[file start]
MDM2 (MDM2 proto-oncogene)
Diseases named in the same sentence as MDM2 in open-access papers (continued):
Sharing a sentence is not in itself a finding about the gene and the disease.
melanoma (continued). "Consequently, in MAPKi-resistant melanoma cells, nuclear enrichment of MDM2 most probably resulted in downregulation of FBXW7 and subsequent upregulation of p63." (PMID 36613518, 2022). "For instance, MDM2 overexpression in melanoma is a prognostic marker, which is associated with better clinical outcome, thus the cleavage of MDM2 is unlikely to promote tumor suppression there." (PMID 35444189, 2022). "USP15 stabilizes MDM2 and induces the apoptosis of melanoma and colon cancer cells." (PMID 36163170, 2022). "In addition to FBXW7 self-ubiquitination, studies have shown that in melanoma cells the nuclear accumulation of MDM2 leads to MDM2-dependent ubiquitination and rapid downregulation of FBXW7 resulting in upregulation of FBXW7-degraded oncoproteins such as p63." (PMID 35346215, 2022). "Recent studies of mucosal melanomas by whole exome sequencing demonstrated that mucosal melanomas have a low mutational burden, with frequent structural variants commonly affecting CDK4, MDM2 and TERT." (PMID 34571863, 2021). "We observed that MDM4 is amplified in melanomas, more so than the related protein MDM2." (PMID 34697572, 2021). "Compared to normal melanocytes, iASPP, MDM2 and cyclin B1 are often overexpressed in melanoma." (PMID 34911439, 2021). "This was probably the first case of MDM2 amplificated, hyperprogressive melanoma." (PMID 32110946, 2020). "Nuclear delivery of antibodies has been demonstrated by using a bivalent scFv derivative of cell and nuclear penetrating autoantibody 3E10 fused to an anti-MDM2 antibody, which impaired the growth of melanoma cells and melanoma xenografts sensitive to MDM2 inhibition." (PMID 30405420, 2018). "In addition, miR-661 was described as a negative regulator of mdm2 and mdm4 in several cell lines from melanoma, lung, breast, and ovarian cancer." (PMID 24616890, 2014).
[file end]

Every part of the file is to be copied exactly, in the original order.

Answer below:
MDM2 (MDM2 proto-oncogene)
Diseases named in the same sentence as MDM2 in open-access papers (continued):
Sharing a sentence is not in itself a finding about the gene and the disease.
melanoma (continued). "Consequently, in MAPKi-resistant melanoma cells, nuclear enrichment of MDM2 most probably resulted in downregulation of FBXW7 and subsequent upregulation of p63." (PMID 36613518, 2022). "For instance, MDM2 overexpression in melanoma is a prognostic marker, which is associated with better clinical outcome, thus the cleavage of MDM2 is unlikely to promote tumor suppression there." (PMID 35444189, 2022). "USP15 stabilizes MDM2 and induces the apoptosis of melanoma and colon cancer cells." (PMID 36163170, 2022). "In addition to FBXW7 self-ubiquitination, studies have shown that in melanoma cells the nuclear accumulation of MDM2 leads to MDM2-dependent ubiquitination and rapid downregulation of FBXW7 resulting in upregulation of FBXW7-degraded oncoproteins such as p63." (PMID 35346215, 2022). "Recent studies of mucosal melanomas by whole exome sequencing demonstrated that mucosal melanomas have a low mutational burden, with frequent structural variants commonly affecting CDK4, MDM2 and TERT." (PMID 34571863, 2021). "We observed that MDM4 is amplified in melanomas, more so than the related protein MDM2." (PMID 34697572, 2021). "Compared to normal melanocytes, iASPP, MDM2 and cyclin B1 are often overexpressed in melanoma." (PMID 34911439, 2021). "This was probably the first case of MDM2 amplificated, hyperprogressive melanoma." (PMID 32110946, 2020). "Nuclear delivery of antibodies has been demonstrated by using a bivalent scFv derivative of cell and nuclear penetrating autoantibody 3E10 fused to an anti-MDM2 antibody, which impaired the growth of melanoma cells and melanoma xenografts sensitive to MDM2 inhibition." (PMID 30405420, 2018). "In addition, miR-661 was described as a negative regulator of mdm2 and mdm4 in several cell lines from melanoma, lung, breast, and ovarian cancer." (PMID 24616890, 2014).